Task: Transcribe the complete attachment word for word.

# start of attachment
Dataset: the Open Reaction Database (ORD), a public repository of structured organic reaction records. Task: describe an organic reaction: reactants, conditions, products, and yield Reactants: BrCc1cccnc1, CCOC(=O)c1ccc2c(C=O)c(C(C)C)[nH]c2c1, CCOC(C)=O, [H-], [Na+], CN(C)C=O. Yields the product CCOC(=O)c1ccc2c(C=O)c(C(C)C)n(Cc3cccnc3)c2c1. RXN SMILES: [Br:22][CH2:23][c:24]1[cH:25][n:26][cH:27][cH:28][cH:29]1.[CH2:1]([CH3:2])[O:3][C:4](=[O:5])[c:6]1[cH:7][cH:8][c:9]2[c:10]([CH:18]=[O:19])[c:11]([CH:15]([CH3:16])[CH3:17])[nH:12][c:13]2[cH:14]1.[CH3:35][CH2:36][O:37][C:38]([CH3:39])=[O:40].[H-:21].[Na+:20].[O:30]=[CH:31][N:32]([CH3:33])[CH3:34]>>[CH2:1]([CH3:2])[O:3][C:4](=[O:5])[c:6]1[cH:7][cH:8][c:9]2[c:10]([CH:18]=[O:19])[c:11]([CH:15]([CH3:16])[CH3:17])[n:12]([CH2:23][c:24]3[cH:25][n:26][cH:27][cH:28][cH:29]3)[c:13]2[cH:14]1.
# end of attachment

Dataset: the Open Reaction Database (ORD), a public repository of structured organic reaction records. Task: describe an organic reaction: reactants, conditions, products, and yield Reactants: BrCc1cccnc1, CCOC(=O)c1ccc2c(C=O)c(C(C)C)[nH]c2c1, CCOC(C)=O, [H-], [Na+], CN(C)C=O. Yields the product CCOC(=O)c1ccc2c(C=O)c(C(C)C)n(Cc3cccnc3)c2c1. RXN SMILES: [Br:22][CH2:23][c:24]1[cH:25][n:26][cH:27][cH:28][cH:29]1.[CH2:1]([CH3:2])[O:3][C:4](=[O:5])[c:6]1[cH:7][cH:8][c:9]2[c:10]([CH:18]=[O:19])[c:11]([CH:15]([CH3:16])[CH3:17])[nH:12][c:13]2[cH:14]1.[CH3:35][CH2:36][O:37][C:38]([CH3:39])=[O:40].[H-:21].[Na+:20].[O:30]=[CH:31][N:32]([CH3:33])[CH3:34]>>[CH2:1]([CH3:2])[O:3][C:4](=[O:5])[c:6]1[cH:7][cH:8][c:9]2[c:10]([CH:18]=[O:19])[c:11]([CH:15]([CH3:16])[CH3:17])[n:12]([CH2:23][c:24]3[cH:25][n:26][cH:27][cH:28][cH:29]3)[c:13]2[cH:14]1.